LSD1 Protein Inhibitors as Fetal Hemoglobin Inducers for Sickle Cell Disease

Description:

 Technology: Researchers at MUSC have identified several potential inhibitors of lysine-specific demethylase 1 (LSD1) utilizing a virtual screen and found compounds that fit the LSD1 active site in silico. Next, they synthesized these molecules and evaluated them as highly selective LSD1 inhibitors. The series of compounds are new chemical entities being evaluated as antitumor agents, or as compounds that possess low toxicity which can induce fetal hemoglobin to treat sickle cell. Several compounds inhibit LSD1 with Ki values in the mid-to upper nanomolar range. The most effective is compound 6 which at 500 nM promotes a 12.6-fold increase in the γ-globin gene of fetal hemoglobin in the K562 cell line, 6x greater than the current therapy, hydroxyurea (HU). (Figure 1.) This activity is retained in CD34+ erythrocyte precursor cells (5.4-fold increase).

       

 

 Figure 1.  Fold increase in mRNA for gamma globin from RT-qPCR.

Panel A: Fold increase in gamma globin mRNA expression in human CD34+ erythroid progenitor cells.

Panel C: Fold increase in gamma globin mRNA expression in the K562 human myelogenous leukemia cell line.

NS, not significant; **P < 0.0015; ***P < 0.0005; ****P < 0.0001.

 

The LSD1-containing DRED epigenetic complex is responsible for the silencing of the γ-globin gene and hence fetal hemoglobin production at 6 months of age. These new LSD1 inhibitors can be used to disrupt DRED and increase the cellular fetal hemoglobin content in vitro and in vivo.  An in vivo study shows that compound 8 promoted an 87% increase in the γ-globin gene two weeks after treatment. (Figure 2.) These preliminary results suggest that the new LSD1 inhibitors will be better tolerated than the previously reported unsuccessful tranylcypromine-based LSD1 inhibitors, and could lead to an innovative and effective treatment for sickle cell disease.

Figure 2. Panel A: Two-week increase in the percentage of F-cells for compounds 4 and 8 at 10 mg/kg. Each data point is the average of three animals + SEM.

Panel B: HPLC trace showing that, relative to baseline or pretreatment (black line), compound 8 promoted an 87% increase in γ-globin in the Townes mouse model following 2 weeks of treatment.

 

 

Overview: Sickle cell disease (SCD) is the most common inherited blood disorder in the US. Affected patients are at risk of multi-system complications, significant morbidity and early mortality. Persons with SCD that possess increased % of fetal hemoglobin (HbF) have a less pain and fewer episodes of acute chest syndrome along with a decreased risk of mortality, since it is excluded from the from the sickle hemoglobin polymer. The only current FDA approved fetal hemoglobin inducer, Hydroxyurea, remains highly underutilized due (in part) to the risk of complications. The discovery of a new fetal hemoglobin stimulator could potentially revolutionize the care of affected patients. Epigenetic modification is one possible mechanism. Recent studies with the lysine specific demethylase (LSD-1) inhibitors, including tranylcypromine (TCP) show promising results. Unfortunately, TCP also has effects on monoamine oxidase and thus significant unwanted side effects. Developing a molecule with high specificity for LSD-1, low cross reactivity and negligible toxicity would increase effect and reduce unwanted side effects.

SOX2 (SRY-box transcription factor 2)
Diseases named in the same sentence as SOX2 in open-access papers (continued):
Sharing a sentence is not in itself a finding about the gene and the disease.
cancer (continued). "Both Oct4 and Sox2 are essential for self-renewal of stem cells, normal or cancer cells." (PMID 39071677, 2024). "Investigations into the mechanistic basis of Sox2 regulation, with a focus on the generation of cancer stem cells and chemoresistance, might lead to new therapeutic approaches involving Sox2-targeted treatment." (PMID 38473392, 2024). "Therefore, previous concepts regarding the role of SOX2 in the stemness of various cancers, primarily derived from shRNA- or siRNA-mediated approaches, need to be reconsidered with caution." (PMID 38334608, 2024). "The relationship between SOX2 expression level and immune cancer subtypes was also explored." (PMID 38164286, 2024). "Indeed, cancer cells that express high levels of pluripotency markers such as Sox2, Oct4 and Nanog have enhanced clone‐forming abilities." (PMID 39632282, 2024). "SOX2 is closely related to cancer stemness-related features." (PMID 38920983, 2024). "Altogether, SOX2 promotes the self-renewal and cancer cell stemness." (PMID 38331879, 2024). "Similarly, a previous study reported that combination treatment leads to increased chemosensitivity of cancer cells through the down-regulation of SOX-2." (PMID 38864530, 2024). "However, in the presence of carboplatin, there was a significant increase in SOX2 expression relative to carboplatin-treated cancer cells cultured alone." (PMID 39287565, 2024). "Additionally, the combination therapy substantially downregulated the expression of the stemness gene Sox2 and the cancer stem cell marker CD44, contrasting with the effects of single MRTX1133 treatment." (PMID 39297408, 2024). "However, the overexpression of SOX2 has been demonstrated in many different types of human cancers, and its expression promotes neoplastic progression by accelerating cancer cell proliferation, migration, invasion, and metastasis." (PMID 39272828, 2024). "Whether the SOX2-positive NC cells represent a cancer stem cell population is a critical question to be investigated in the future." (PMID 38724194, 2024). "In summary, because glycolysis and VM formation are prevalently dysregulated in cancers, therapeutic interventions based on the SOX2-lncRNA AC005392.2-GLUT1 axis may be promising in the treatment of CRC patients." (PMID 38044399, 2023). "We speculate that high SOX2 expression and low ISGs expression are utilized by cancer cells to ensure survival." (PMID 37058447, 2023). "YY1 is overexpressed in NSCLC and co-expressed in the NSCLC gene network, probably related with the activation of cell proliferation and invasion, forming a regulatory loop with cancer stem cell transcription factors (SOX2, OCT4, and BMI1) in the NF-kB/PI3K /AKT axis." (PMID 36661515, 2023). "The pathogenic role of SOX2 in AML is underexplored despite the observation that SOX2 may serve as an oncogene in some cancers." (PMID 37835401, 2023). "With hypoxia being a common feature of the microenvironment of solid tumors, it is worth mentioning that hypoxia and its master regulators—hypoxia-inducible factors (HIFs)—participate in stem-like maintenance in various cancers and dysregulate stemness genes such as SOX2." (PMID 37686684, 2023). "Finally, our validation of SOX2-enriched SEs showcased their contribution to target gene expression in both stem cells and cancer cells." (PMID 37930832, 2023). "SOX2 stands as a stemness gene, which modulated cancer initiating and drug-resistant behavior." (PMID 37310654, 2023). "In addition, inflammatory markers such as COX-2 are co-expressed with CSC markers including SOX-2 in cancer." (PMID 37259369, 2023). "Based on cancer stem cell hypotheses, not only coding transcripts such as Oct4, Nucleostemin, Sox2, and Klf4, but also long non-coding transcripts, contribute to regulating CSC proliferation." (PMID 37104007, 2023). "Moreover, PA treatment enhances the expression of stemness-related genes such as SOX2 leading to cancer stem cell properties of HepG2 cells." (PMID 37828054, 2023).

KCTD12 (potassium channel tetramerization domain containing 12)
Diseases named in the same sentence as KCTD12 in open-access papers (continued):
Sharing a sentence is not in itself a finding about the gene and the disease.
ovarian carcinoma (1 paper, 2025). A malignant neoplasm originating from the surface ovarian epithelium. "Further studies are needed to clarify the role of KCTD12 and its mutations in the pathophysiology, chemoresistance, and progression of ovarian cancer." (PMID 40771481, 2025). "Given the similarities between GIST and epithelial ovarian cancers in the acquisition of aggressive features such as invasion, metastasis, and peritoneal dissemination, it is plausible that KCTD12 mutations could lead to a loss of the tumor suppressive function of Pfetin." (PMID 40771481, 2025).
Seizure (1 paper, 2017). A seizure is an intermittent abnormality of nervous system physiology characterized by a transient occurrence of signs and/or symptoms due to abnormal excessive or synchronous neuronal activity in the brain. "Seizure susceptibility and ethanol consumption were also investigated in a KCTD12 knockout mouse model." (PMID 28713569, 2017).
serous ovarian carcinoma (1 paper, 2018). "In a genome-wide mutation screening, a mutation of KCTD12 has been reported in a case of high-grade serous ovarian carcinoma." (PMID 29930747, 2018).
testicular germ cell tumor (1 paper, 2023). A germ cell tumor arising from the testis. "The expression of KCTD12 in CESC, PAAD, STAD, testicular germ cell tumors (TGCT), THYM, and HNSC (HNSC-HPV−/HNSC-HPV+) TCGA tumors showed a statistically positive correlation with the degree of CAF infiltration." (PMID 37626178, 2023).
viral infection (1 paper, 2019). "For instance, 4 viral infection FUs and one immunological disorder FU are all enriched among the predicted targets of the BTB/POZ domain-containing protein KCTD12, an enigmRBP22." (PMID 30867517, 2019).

Applications: Therapeutic agents for various cancers as well as diabetes, cardiovascular diseases, neurological disorders, and sickle cell disease.

Advantages: Increased specificity for LSD1, which could reduce off-target effects, and improved pharmacokinetic parameters. Also, these compounds are reversible, non-covalent inhibitors that do not depend on bioactivation, as do tranylcypromine-based inhibitors currently in clinical trials.

Key Words: Sickle cell disease, hemoglobin, cancer, epigenetics, LSD1, tumor suppressor genes, DNA, histones, enzyme inhibitors.

 

Publication: Holshouser, Steven, et al. “Epigenetic Reexpression of Hemoglobin F Using Reversible LSD1 Inhibitors: Potential Therapies for Sickle Cell Disease” ACS Omega (2020); Kutz, Craig J., et al. "3, 5-Diamino-1, 2, 4-triazoles as a novel scaffold for potent, reversible LSD1 (KDM1A) inhibitors." MedChemComm (2014).

 

Inventors: Patrick Woster & Craig Kutz

Patent Status: US Patent 10,118,903

MUSC-FRD Technology ID: P1412a

 

Patent Information:
Category(s):
Therapeutic
For Information, Contact:
Scott Davis
Associate Director, Licensing
MUSC Foundation for Research Development
843-876-1900
davissco@musc.edu
Inventors:
Patrick Woster
Craig Kutz
Keywords:
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